Published at Sunday, 06 May 2018. Toilet Seat. By Elvira Oria.
In the near future the biggest change you’ll see is cost. “I do think you will see price points continue to drop” Allis says. “Similar to any other technology or innovative product that starts to get broader acceptance and appeal. Think about flat-screen TVs and how we’ve seen those drop in price until the next technology comes out”.
Jean-Jacques L’Henaff vice president of design at American Standard continues to push for simpler surfaces that make the toilet easier to clean. Rather than the exposed trapways on traditional toilets (think of that tube-like protrusion below the bowl) newer models have smooth-surface skirts that leave fewer lines and seams and expressions to clean and also hide some of the working parts of the toilet. “We want you to see as little as possible” L’Henaff says.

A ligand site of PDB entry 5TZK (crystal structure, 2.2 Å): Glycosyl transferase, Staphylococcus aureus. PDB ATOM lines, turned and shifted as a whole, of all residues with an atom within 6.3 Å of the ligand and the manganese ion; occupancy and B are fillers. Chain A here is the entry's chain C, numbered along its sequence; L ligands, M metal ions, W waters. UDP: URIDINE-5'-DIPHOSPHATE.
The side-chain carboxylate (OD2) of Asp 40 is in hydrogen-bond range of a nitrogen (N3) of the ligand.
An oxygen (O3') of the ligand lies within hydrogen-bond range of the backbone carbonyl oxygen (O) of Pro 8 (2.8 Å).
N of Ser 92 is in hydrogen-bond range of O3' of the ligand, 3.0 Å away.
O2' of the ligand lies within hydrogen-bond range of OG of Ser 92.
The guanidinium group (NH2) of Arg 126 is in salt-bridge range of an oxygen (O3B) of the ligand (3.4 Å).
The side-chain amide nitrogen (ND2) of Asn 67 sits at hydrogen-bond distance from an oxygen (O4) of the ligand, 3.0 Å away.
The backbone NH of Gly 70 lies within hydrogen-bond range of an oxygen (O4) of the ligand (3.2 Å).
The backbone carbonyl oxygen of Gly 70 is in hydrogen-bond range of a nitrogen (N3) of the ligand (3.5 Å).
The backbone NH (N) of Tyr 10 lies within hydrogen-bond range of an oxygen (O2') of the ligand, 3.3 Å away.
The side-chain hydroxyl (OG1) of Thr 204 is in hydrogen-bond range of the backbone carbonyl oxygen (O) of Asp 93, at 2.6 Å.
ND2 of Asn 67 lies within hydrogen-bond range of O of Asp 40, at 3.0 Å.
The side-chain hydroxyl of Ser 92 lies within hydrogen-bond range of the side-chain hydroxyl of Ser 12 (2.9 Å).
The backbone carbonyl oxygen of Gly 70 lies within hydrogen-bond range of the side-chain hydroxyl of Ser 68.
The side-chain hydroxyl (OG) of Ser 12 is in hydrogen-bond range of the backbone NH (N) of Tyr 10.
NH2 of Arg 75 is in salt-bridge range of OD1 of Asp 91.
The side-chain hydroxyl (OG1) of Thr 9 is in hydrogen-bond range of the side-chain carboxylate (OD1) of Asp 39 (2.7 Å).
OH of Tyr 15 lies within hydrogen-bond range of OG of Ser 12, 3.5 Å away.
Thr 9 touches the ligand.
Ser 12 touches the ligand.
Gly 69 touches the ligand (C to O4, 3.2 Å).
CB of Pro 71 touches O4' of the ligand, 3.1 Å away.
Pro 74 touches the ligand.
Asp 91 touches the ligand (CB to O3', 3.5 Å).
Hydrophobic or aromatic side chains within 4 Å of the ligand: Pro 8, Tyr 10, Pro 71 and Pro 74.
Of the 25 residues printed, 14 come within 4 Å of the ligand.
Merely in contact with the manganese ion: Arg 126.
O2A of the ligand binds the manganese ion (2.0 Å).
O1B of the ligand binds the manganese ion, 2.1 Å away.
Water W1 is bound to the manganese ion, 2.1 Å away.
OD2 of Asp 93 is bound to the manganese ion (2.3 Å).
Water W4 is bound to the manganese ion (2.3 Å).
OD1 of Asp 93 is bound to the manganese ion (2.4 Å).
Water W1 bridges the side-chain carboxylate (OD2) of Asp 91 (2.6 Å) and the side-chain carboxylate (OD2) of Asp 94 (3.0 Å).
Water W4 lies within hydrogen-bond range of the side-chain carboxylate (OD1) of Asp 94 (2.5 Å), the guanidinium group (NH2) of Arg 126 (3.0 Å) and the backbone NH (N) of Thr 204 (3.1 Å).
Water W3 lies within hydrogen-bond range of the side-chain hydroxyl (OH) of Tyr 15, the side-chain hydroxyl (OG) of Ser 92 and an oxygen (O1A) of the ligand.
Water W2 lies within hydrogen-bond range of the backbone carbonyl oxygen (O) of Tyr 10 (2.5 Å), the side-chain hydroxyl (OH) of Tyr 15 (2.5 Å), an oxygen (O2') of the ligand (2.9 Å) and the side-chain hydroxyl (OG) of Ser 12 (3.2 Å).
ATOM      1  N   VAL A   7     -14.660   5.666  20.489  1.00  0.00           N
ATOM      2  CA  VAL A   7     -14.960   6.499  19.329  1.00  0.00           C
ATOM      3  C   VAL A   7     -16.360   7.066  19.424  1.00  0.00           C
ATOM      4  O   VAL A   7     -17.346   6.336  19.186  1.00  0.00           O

Kohler’s PureTide shown here is a manual bidet seat without the need for electricity. It operates just on water pressure alone. So if your power goes out you’re still good. The water isn’t heated so “people need to get a little accustomed to that” Allis says. But it installs quickly and simply. The cost is a little over $100 and can work on pretty much any current toilet. And that brings up another one of the biggest hurdles that manufacturers face in getting integrated smart toilets into consumers’ homes: education on wet vs dry cleaning.
Any content, trademark’s, or other material that might be found on the ozbarphx website that is not ozbarphx’s property remains the copyright of its respective owner/s. In no way does ozbarphx claim ownership or responsibility for such items, and you should seek legal consent for any use of such materials from its owner.
Copyright © 2019 ozbarphx. All Rights Reserved.